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Assessing the Phonological Processes in Akan Child Language




Phonological processes, Speech errors, Child language, Slip of tongue, Akan


This paper seeks to examine the phonological processes embedded in the speech errors of child phonology in Akan, a Niger-Congo (Kwa) language. The study has become necessary because cross-linguistically, several works have been undertaken on child language acquisition but very little or no attention has been given to that of Akan. Most of these works on African languages have centered on the acquisition processes with little on the phonological processes underpinning child language. Therefore, this study bridges the gap by providing a discussion of some phonological processes that underline the acquisition of Akan children. In the course of the phonological development of the Akan child as part of language acquisition, these processes occur as phonological simplification strategies to resolve relatively challenging natural adult forms of Akan expressions. This is either due to an articulatory accident or a defect in the speech organ. It is against this backdrop that Fromkin (1973) opines that a slip of tongue is evidence of a phonological process in action. Hence, this paper concludes that the inadequacies in child language acquisition trigger various phonological processes such as vocalization, stopping, de-affrication, anteriorization, fronting, cluster reduction, reduplication as a phonological simplification strategy in the acquisition of  Akan.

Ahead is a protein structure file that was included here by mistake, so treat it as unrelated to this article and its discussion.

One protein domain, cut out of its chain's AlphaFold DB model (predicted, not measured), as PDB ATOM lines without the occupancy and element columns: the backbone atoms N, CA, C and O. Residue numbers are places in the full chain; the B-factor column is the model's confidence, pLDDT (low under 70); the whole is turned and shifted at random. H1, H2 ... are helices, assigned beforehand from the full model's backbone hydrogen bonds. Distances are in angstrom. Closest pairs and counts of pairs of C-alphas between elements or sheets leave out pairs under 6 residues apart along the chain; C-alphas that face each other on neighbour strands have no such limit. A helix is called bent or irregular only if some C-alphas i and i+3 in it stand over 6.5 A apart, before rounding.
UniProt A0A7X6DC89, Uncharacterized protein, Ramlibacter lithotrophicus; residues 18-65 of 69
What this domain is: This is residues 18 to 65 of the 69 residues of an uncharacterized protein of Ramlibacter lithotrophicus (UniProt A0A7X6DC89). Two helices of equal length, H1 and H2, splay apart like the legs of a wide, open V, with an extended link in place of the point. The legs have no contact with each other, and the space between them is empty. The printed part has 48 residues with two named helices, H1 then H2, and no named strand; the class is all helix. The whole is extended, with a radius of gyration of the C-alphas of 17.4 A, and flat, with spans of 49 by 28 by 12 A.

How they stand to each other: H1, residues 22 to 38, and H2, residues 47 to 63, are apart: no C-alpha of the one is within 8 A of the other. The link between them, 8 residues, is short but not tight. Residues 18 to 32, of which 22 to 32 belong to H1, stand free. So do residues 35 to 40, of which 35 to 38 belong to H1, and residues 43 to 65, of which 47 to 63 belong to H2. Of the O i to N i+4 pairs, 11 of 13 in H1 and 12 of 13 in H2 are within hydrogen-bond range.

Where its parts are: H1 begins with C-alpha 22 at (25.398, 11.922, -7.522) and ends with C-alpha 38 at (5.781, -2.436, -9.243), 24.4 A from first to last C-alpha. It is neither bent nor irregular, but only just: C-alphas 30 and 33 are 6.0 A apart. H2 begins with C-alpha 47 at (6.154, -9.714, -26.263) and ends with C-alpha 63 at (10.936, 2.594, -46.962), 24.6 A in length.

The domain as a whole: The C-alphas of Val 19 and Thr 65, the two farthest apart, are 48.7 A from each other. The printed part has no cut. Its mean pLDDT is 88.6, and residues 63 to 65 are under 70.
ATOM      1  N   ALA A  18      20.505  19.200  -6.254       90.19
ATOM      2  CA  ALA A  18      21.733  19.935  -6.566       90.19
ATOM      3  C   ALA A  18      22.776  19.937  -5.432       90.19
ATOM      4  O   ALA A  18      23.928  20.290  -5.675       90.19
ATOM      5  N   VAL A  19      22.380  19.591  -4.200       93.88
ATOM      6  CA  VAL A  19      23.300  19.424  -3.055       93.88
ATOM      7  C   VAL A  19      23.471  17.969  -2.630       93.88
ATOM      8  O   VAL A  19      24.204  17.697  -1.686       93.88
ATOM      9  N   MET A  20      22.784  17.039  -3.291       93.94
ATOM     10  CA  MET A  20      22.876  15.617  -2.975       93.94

Author Biography

Kwasi Adomako, University of Education, Winneba/ University of Ghana, Legon

Department of Akan-Nzema Education



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How to Cite

Nyarko, I., Adomako, K., & Odoom, J. (2023). Assessing the Phonological Processes in Akan Child Language. Ghana Journal of Linguistics, 12(1), 24–47.